Bismarck and Germany, 1862-1890
David Williamson's "Bismarck and Germany" has long been a definitive guide to Bismarck's role in German history. A comprehensive and readable study, the book provides a balanced account of Bismarck as the father of the first 'unified' Germany and examines how he consolidated this new state.
Williamson shows how Bismarck skilfully exploited the economic strength of Prussia and the defeats of Austria and France in 1866 and 1870 to create a united Germany by 1871. The state Bismarck created was initially a workable compromise between the demands of the Liberals, the Prussian Crown and the individual states. However, by the 1880s the Bismarckian constitution had become a straitjacket that distorted the constitutional development of Germany up to 1918, despite the fact that it had many modern characteristics such as universal (manhood) suffrage and, by the standards of the time, an exemplary welfare system.
In this third edition, revised and updated to include recent studies of Bismarck, an expanded introduction extending back to 1815 allows students to place Bismarck's remarkable achievement of German unification in the context of political and economic developments in the preceding decades.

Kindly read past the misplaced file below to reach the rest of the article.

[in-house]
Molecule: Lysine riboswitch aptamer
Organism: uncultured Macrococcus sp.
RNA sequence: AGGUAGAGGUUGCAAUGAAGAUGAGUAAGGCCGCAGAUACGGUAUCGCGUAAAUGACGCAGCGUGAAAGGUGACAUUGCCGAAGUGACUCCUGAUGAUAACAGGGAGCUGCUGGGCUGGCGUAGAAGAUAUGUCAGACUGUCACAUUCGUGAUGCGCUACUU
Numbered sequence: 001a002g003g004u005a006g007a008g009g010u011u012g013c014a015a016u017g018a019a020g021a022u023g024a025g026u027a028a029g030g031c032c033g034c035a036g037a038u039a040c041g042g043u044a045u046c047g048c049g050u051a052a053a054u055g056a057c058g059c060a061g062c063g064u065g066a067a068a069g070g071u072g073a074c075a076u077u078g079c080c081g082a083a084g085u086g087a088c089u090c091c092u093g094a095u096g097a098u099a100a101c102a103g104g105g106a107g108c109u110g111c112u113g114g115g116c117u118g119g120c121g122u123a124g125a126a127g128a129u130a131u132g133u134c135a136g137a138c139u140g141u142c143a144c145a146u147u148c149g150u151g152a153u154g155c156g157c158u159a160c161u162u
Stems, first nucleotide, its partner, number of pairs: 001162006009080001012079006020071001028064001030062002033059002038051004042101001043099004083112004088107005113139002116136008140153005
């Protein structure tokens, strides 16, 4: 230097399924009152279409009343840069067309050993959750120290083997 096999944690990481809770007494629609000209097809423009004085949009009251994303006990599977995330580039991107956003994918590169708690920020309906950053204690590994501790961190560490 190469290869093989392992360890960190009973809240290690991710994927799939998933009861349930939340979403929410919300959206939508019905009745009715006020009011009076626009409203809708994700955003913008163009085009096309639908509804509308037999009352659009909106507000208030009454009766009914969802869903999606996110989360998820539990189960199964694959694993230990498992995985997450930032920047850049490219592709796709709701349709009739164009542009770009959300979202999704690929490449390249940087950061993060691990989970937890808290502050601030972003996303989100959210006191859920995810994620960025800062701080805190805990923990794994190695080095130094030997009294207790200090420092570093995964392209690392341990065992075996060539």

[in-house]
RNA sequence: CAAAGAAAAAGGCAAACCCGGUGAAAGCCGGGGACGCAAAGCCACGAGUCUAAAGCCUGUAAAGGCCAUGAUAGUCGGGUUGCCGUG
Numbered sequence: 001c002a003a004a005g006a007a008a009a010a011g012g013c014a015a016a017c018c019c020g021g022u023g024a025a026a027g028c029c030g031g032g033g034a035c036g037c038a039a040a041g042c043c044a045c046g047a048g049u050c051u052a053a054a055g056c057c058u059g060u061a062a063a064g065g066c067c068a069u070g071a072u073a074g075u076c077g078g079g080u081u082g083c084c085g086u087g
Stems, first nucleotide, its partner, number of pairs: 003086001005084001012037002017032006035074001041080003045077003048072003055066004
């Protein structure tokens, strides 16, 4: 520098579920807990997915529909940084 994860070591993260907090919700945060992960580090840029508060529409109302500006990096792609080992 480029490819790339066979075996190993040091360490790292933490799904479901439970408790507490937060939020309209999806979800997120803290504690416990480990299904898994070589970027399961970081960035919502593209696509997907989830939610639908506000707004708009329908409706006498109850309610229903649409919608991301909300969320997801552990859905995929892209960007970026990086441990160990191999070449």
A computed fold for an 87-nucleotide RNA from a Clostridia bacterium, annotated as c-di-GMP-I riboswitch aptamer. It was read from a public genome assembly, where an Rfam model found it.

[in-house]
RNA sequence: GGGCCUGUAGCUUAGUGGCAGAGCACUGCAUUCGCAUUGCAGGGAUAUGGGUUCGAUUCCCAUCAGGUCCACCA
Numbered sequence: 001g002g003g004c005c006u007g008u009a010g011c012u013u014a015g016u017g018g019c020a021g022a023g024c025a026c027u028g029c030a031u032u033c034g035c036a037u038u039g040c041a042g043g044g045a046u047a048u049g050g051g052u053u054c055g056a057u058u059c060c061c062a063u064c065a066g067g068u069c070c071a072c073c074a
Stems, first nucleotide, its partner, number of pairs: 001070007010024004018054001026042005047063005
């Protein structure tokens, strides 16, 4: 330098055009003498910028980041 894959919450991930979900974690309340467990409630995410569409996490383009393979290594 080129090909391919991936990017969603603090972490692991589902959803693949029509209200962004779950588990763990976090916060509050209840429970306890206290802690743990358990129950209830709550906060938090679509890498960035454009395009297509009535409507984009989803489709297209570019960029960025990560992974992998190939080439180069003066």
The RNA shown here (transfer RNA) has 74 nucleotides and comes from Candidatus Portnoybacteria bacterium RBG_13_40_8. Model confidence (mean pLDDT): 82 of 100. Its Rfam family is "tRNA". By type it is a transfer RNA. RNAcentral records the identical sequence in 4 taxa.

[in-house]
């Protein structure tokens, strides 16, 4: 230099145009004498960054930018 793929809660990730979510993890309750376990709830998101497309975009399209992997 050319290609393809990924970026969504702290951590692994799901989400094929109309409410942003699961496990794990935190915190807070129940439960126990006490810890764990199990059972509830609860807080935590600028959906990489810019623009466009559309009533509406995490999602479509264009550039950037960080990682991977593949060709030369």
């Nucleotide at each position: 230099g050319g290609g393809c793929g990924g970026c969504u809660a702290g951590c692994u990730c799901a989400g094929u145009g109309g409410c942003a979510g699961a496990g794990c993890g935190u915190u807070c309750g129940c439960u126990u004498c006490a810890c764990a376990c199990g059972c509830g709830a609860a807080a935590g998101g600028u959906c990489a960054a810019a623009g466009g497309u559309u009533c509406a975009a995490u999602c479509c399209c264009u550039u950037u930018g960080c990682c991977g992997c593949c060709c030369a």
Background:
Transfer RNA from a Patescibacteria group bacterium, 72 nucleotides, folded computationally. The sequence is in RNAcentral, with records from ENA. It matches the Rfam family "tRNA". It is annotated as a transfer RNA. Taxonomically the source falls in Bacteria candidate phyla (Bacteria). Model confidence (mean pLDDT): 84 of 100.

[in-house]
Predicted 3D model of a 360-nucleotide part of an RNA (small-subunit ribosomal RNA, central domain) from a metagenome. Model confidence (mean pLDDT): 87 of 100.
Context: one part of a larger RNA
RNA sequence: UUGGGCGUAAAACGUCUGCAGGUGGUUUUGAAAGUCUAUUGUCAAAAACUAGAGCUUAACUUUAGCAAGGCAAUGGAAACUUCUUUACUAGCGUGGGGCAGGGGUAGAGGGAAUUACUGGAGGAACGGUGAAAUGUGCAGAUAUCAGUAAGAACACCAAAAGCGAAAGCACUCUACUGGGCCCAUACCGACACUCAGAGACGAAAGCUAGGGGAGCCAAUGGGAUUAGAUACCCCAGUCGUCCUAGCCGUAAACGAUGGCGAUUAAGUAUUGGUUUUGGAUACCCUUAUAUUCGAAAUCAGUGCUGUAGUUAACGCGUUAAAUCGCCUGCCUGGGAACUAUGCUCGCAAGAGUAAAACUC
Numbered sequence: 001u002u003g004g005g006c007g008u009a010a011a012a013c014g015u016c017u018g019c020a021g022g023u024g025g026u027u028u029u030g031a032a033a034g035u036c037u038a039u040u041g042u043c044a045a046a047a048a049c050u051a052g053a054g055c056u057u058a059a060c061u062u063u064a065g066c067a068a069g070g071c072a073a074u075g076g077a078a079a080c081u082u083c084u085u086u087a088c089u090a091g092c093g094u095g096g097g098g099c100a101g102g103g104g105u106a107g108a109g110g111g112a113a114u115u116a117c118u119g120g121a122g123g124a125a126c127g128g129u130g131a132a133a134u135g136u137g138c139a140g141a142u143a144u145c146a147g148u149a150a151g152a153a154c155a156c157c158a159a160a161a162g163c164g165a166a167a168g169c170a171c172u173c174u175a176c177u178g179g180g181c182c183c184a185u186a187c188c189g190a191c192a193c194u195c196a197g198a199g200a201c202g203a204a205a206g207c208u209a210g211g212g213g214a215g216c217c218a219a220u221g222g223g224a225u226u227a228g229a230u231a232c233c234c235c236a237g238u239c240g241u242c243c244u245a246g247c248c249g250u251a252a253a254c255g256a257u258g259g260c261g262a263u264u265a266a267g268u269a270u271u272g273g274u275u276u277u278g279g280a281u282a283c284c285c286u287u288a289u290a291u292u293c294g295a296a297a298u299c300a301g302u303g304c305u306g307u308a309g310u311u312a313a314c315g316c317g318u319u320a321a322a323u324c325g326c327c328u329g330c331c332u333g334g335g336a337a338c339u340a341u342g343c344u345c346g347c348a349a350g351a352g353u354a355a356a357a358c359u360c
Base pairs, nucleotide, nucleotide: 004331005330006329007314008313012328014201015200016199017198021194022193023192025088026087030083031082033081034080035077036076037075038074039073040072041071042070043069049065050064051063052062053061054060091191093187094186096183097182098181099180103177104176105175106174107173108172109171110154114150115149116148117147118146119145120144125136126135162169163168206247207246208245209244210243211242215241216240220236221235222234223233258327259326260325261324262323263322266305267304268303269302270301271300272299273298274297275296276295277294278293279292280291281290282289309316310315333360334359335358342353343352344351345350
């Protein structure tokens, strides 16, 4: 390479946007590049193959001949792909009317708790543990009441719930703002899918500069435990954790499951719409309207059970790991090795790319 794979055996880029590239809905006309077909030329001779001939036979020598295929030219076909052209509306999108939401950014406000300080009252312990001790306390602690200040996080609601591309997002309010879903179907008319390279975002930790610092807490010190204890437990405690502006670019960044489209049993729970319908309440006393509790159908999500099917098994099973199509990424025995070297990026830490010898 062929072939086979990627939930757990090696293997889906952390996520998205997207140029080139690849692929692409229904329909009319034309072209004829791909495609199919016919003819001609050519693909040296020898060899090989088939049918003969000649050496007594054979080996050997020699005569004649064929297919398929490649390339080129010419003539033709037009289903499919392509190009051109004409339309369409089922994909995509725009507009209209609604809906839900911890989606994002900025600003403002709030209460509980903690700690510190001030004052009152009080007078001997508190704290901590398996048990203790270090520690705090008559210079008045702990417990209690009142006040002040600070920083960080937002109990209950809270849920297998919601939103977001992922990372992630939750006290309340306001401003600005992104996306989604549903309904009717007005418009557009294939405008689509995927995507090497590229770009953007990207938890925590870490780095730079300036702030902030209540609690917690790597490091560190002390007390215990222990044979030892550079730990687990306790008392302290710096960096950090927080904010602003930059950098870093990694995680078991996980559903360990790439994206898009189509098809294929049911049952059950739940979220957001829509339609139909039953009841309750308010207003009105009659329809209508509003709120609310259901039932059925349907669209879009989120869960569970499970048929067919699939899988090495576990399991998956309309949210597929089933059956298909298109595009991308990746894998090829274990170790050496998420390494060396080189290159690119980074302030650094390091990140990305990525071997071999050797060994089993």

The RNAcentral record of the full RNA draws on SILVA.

Supported by a comprehensive Documents section, and with a new colour plate section, this new edition of a classic text will be an invaluable resource for students and lecturers alike.
David Williamson has written extensively on modern German and International history. Among his publications are "Poland""Betrayed: The Nazi Soviet Invasions of 1939" (2009), and "The Third Reich" (fourth edition 2010). Formerly head of History at Highgate School, he is now a writer and freelance lecturer.